Generally think of things as "either-or." Things are either great or awful, ugly or beautiful, right or wrong. Children focus on one part of an issue at a time, which makes it hard for them to understand complexities.
Enjoy being around their friends. Some enjoy group activities, such as team sports.
Have rapidly changing emotions. Angry outbursts are common. Many children of this age are critical of others, especially of their parents. They may seem dramatic and sometimes rude.
Have well-developed speech and use correct grammar most of the time. Many children have well-developed conversation skills.
Know the complete date (day of the week, day of the month, month, and year).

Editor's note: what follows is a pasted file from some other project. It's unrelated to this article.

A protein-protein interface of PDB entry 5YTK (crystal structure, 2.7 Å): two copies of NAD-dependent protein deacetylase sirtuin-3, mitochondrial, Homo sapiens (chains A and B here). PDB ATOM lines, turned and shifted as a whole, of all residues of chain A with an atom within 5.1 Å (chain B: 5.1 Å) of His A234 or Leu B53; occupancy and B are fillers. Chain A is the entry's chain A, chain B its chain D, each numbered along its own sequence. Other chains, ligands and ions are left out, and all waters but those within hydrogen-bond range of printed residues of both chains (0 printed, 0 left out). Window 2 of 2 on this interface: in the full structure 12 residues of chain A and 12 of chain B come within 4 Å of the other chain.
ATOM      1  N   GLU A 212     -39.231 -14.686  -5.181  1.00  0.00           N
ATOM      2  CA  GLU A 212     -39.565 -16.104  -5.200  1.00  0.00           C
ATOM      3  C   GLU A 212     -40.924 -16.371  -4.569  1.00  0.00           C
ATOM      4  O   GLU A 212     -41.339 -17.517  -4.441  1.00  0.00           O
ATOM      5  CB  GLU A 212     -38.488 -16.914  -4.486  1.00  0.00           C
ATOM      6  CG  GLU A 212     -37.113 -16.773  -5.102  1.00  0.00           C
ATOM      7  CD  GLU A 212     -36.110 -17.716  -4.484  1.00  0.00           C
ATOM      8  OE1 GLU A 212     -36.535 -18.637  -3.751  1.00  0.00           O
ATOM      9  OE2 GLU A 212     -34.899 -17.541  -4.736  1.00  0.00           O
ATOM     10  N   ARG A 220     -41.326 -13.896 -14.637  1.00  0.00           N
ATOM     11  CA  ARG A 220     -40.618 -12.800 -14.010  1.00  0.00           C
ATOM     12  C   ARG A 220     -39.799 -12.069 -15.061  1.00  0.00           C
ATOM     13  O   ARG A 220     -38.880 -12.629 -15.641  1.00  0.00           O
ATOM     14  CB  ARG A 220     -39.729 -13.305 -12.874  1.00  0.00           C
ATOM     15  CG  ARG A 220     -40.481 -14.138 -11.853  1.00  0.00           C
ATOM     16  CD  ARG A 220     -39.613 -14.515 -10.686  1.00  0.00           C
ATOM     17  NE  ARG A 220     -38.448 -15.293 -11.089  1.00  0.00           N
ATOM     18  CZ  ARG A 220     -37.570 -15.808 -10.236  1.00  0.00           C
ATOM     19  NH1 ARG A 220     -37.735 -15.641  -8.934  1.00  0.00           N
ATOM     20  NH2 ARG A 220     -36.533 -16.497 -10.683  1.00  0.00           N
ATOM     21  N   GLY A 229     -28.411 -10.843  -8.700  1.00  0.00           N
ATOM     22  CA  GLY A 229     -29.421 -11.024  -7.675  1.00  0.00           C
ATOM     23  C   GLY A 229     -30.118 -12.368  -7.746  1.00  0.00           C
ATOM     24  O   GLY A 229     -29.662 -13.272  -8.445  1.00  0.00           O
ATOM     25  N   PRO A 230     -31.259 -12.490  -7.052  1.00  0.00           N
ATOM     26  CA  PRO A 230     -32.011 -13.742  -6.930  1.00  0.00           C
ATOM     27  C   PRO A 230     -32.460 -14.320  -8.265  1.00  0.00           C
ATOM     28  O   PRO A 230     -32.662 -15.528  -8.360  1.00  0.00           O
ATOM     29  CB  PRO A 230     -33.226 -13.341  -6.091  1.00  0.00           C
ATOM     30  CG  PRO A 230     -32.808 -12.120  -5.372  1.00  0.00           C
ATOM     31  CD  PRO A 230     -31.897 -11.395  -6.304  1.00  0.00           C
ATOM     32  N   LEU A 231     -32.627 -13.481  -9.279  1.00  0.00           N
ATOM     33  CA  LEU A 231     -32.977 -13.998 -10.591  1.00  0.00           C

Enjoy being with friends and often have a "best" friend of the same gender.
Continue to enjoy team and group activities.
Continue to insist that they are not interested in children of the opposite sex. But they may show off, tease, or act silly as a way of interacting with them.
Have speech patterns that are nearly at an adult level.
Sometimes seek out magazines and books in subjects of special interest.
Have good control of large and small muscles. Some children enjoy activities that use all these skills, such as basketball, dancing, and soccer.
This information is produced and provided by the National
Institute (NCI). The information in this topic may have changed since it was written. For the most current information, contact the National
Institute via the Internet web site at http://
.gov or call 1-800-4-CANCER.
WebMD Medical Reference from Healthwise
September 09, 2014
This information is not intended to replace the advice of a doctor.
Healthwise disclaims any liability for the decisions you make based on this